One of the features that makes Frameographer an easy, pleasant, experience is the ability to perform actions quickly. Specifically deleting unwanted frames from a project and changing the frames per second. When you are reviewing a project, other applications may require the repetitive tapping of “next frame” buttons. This can be so painstaking when you have 300 frames to review. Frameographer takes advantage of swipe gestures to help you to quickly navigate through your frames. The center frame, or current frame, is highlighted by a bold blue border. This ensures that you always know what frame you are on and decreases the likelyood that you will “accidentally” delete a frame; a safeguard that some other stop motion apps can take lessons on.
Changing the frames per second, or FPS, is a snap. At any point in the review process, tap the clock icon to reveal a slider. Slide left to decrease the number of frames per second or slide right to increase them. The more frames per second, the smoother the video. It defaults to 15fps but I tend to like a little more “chop” in my stop motion videos so I usually end up using 10-11 fps. The beauty of Frameographer is the fact that it doesn’t lock you in to a certain frame rate. You can export your video at 10fps and then change the fps to 15 and export again. This is a short-coming of other apps in this genre. Most times, once you save a video, it locks in the frame rate and renders the video useless for future editing. Not Frameographer. As long as the project still lives in the app, you can always return to it to add frames, delete frames or change the frame rate. Can I get an alleluia?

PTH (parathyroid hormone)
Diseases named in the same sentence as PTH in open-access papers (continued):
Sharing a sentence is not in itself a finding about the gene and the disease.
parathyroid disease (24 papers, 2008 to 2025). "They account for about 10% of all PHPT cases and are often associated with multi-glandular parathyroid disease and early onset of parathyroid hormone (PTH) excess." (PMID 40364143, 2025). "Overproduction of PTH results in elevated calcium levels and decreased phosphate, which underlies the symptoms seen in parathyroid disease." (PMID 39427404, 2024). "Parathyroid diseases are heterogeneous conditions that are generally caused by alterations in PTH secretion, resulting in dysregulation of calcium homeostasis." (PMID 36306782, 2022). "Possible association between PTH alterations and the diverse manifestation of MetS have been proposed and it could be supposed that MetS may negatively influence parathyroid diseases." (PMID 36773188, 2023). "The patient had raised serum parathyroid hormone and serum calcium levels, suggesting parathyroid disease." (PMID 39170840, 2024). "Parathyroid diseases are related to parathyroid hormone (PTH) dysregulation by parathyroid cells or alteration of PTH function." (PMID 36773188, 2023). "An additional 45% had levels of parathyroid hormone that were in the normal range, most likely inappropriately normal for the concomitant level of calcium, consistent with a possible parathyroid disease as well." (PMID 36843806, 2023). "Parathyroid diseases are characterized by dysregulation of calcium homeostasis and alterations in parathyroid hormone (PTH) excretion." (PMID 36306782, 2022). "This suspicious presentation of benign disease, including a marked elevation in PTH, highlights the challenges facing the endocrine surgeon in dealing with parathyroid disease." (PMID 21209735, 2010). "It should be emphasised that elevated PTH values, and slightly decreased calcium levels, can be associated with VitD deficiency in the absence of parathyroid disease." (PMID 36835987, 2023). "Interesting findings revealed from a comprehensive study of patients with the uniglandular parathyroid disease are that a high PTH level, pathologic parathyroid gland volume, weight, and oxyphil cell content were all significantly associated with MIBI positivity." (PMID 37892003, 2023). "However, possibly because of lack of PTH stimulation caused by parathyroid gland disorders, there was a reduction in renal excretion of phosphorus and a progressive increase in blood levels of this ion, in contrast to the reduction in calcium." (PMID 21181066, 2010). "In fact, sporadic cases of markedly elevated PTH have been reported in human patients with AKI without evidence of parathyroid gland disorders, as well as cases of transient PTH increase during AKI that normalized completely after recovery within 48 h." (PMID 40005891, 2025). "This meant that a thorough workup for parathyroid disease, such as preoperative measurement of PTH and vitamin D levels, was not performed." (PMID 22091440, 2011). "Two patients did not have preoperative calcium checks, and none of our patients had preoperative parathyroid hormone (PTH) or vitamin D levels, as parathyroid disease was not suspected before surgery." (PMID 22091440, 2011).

About Adding Frames…
The simple fact that you can stop a project and return to it at a later time or date is a fantastic concept for a man like myself who cannot seem to get three hour stretches of time to work on a single project. This enables me to work when I can and stop when I need to. And because Frameographer utilizes the Onion Skin feature, I am always able to align my frames properly when returning to an old project so that everything remains consistent. Want to shoot stop motion? Have a family pulling at your heels? You will love love love the freedom Frameographer provides.
Time lapse is similar to stop motion with the exception that images are recorded automatically at a set time interval, like every 5 seconds. When recording time-lapse videos it is extremely helpful to use a tripod to keep your device steady and images aligned properly from frame to frame. Consider Studio Neat’s Glif. It’s the perfect tool for the job. To enter time-lapse mode, just toggle the switch located at the bottom left of your screen once you have tapped the “add frames” button. Once toggled to the time-lapse setting, tap the button that appears with the default 5s displayed inside. From here you choose your frame interval (1 second – 10 minutes) and number of frames (10-infinite). Hit start to begin recording images and stop to complete the process. If you have set Frameographer to anything other than the Infinite Frames setting, it will stop automatically when it reaches your presst number of frames. Not only can you record time-lapse videos that are independent of any other project but you can also start a time-lapse in the middle of a stop motion video and then resume stop motion when complete.